Image credit, Flickr user orlando-herb

Image credit, Flickr user orlando-herb

In collaboration with the Creating Digital History class at New York University, Pastmapper is adding map and resident data for 60 years of New York City’s Greenwich Village.

The project presents detailed data from five federal censuses (1880, 1900, 1910, 1920, 1930, and 1940) onto historically accurate maps for the corresponding years. Under the guidance of professor Cathy Moran Hajo, Ph.D. in the Department of History, students are transcribing census data to create a full record of the past residents of West 9th Street, a one-block thoroughfare in the heart of a vibrant and old neighborhood in Manhattan.

West 9th Street is an ideal subject for a project of such depth. A veritable microcosm of New York City itself, this street has seen Mark Twain, Mae West, Ida Tarbell, Maurice Sendak, Barbra Streisand, and Trude Heller play roles on its storied stage. Real estate agencies today boast of celebrity inhabitants like the Rolling Stones at 54 West 9th, Uma Thurman at 18th West 9th, and Susan Sarandon at 61 West 9th. Wealth, influence, and high-society scandal have been mainstays of the goings-on here for decades, as summarized in LindaAnn Loschiavo’s 2005 history of this one thousand feet of Manhattan real estate in an article for The Villager. Even the New York City’s Landmarks Preservation Commission penned a flowery tribute to the street in their 1969 Designation Report for Greenwich Village:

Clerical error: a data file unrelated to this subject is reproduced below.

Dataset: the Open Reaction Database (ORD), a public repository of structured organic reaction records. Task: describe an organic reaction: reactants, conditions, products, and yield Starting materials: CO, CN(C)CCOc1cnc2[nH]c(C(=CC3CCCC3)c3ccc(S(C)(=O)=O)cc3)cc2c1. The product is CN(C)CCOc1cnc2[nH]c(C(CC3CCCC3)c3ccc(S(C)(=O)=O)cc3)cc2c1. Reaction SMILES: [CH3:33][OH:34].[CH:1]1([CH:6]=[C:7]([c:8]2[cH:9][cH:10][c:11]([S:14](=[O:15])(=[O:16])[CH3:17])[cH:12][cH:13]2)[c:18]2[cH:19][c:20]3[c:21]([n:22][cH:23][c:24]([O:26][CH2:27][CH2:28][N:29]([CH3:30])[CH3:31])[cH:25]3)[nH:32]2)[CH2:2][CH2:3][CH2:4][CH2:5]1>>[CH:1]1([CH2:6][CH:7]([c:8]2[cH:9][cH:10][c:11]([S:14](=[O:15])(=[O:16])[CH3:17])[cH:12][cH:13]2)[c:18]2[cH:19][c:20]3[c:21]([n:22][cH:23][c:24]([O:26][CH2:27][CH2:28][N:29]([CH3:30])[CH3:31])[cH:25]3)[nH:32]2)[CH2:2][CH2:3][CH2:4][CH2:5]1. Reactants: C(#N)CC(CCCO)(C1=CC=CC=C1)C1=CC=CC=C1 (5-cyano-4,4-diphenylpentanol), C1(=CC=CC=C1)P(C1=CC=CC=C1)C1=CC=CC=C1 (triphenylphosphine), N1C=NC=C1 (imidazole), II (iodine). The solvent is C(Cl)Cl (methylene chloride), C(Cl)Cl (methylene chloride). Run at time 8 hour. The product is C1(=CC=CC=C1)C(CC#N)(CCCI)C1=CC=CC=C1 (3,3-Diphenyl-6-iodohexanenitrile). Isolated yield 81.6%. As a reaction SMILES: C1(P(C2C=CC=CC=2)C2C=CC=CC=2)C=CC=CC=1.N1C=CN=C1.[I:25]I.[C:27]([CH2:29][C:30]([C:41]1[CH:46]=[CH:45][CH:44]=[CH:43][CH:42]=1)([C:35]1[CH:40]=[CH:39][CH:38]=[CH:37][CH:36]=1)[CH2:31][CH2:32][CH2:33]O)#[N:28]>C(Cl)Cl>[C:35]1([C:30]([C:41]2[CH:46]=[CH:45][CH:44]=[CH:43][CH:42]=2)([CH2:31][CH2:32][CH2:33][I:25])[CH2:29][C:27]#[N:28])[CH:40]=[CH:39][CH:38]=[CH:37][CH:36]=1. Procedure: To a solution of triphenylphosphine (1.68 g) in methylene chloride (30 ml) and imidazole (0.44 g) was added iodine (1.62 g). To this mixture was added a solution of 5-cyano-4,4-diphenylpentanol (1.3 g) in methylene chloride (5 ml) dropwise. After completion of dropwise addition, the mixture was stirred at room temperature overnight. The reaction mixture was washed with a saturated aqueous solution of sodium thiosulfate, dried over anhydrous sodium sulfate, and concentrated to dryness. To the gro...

“Looking through this block from the eastern end, we are primarily aware of an air of solid respectability, of tradition and culture. One senses the comfortable life which these Greek Revival houses made possible, and the elegance of the later rows of Italianate houses with their handsome rusticated basements.”

The Pastmapper project for West 9th Street features buildings, businesses, and neighborhood features through the years. Check out the maps of the area prior to 1914 to see the original alignment of 7th Avenue when it still terminated at 11th Street, or between 1871 and 1938 to see the 6th Avenue Elevated Railway. The project will launch to the public at the end of the fall semester 2012.



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